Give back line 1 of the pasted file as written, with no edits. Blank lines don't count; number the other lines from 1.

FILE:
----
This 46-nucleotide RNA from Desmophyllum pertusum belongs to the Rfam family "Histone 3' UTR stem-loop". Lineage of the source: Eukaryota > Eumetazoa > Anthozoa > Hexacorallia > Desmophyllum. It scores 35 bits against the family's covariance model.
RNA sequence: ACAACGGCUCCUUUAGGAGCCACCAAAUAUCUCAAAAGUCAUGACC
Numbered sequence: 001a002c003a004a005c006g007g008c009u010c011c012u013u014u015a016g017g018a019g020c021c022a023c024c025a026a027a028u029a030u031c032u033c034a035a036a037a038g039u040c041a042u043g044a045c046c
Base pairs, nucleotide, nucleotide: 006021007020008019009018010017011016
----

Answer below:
This 46-nucleotide RNA from Desmophyllum pertusum belongs to the Rfam family "Histone 3' UTR stem-loop". Lineage of the source: Eukaryota > Eumetazoa > Anthozoa > Hexacorallia > Desmophyllum. It scores 35 bits against the family's covariance model.